What is a Roundworm
Roundworms are also known as nematodes. They are parasites which infect mammals, including human beings. Roundworms reside in the intestinal tract and can reach lengths varying from 1 millimeter to 1 meter. Roundworms reside as eggs or larvae in dirt and are accidentally ingested where they begin to mature in the small intestine. Roundworm infection can cause breathing issues, stomach pain, weight loss, blood in stool and nausea and diarrhea.
Roundworm Life Cycle
Roundworms begin as eggs that have been passed from a roundworm adult through the body of an infected host. The eggs may be present in feces that mixes with soil or present in infected flesh. Once inside the host, the roundworm eggs or larvae will begin to mature and spread throughout the host body. As they grow and spread, their infection worsens and the damage to the host becomes worse. Once mature enough, the roundworms will mate and produce eggs which travel through the hosts intestines and reside in the feces waiting to hatch in the host or spread outside the body.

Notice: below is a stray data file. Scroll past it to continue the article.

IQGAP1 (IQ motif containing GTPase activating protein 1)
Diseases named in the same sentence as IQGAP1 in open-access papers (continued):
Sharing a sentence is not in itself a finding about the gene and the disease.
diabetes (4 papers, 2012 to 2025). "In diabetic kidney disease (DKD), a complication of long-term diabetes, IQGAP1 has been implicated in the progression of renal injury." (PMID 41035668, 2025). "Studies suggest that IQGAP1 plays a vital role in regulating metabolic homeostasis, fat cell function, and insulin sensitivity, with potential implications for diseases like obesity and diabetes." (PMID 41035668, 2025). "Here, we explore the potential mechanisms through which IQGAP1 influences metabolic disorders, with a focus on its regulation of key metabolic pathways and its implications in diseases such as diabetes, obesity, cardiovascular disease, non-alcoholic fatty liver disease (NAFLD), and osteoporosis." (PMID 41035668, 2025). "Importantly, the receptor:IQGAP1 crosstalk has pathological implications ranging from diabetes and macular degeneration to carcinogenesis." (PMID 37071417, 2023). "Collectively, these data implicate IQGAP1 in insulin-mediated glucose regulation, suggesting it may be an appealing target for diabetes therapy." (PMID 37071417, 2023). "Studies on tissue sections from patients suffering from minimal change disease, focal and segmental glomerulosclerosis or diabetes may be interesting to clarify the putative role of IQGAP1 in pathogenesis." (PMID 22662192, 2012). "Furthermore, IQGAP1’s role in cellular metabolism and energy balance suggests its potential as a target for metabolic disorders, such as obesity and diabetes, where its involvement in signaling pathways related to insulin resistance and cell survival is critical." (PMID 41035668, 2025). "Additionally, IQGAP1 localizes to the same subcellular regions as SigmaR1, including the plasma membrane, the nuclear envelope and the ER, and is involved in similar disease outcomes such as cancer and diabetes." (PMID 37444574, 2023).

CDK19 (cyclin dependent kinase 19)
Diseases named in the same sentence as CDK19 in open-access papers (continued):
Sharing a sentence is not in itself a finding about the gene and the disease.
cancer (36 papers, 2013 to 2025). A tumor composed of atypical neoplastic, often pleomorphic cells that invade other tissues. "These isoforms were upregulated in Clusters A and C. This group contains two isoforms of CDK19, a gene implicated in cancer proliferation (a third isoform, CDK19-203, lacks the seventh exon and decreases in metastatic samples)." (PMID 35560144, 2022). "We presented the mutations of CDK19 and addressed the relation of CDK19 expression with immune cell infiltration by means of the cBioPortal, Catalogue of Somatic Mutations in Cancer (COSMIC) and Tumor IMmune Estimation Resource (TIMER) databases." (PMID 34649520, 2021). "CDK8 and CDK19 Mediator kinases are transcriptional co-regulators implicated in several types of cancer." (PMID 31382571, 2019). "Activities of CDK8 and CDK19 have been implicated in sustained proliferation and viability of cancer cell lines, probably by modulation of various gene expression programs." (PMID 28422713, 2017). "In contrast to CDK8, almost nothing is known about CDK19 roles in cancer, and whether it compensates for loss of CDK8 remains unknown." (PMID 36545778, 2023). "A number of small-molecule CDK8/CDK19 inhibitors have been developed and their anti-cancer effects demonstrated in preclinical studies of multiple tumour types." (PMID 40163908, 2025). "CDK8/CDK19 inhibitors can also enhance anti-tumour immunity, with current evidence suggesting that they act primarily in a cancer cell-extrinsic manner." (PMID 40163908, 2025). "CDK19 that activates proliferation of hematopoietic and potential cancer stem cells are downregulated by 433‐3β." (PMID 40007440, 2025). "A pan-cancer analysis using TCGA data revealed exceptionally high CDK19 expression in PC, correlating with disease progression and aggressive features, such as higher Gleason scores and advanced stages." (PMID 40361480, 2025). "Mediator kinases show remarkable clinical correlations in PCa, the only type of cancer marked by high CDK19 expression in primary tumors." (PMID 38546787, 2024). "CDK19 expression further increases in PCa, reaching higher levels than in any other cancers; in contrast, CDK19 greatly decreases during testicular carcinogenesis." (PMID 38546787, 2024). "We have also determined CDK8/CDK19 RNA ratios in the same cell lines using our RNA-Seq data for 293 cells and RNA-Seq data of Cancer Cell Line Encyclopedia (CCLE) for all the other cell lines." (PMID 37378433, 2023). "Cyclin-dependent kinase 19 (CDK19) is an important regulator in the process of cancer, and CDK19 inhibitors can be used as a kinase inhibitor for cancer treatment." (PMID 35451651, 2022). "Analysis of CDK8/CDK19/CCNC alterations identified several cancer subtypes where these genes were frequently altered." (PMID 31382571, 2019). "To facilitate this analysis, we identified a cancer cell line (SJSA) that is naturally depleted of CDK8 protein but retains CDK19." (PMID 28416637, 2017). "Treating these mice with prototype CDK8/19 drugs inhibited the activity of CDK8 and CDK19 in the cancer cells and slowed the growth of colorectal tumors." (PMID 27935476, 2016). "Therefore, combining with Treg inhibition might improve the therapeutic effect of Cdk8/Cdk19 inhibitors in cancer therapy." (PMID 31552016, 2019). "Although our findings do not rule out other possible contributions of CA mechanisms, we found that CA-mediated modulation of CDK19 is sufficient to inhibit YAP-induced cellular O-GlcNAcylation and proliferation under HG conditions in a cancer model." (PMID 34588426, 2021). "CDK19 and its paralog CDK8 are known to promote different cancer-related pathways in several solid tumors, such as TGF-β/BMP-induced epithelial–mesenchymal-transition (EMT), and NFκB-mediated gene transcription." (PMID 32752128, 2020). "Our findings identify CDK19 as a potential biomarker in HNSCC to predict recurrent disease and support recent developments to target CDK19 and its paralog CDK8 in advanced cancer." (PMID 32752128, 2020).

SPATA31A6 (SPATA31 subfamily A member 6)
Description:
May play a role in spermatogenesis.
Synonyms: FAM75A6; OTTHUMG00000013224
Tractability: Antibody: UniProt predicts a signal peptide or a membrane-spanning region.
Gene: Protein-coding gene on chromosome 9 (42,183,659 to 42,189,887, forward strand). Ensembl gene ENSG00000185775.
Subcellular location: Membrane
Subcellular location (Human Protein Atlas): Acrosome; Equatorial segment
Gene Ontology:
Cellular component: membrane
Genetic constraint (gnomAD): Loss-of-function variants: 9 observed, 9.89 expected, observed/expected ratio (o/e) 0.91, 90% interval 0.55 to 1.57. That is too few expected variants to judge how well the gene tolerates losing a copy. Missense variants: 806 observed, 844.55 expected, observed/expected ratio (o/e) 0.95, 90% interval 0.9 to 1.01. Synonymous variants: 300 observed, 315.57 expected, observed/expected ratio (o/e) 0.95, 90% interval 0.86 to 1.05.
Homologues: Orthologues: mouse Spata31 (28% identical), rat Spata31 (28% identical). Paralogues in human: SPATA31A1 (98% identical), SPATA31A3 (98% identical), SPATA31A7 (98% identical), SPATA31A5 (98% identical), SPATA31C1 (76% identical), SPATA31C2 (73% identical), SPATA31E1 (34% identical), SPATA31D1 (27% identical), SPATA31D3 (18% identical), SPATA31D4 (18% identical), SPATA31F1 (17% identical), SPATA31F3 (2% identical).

Roundworm Physiology & Movement
Roundworms have simple body designs. Their digestive system runs the length of their body and they feed off the host that they have infected. Their nervous system is comprised of two nerves, which handle the impulses for the body. Roundworms do reproduce sexually with male and female counterparts.
Roundworms move through the host's internal environment by thrashing their bodies using long muscles which only allow the parasite to move laterally. Roundworms cannot crawl.
About the Author
Chad Hunter is a freelance writer and author. Hunter began writing professionally in 1993 and has written for AskMen.com, Baton Rouge Parenting and additional newsletters, magazines and online publications. He holds a Bachelor of Science in computer networking from Purdue. Hunter is also a guest lecturer.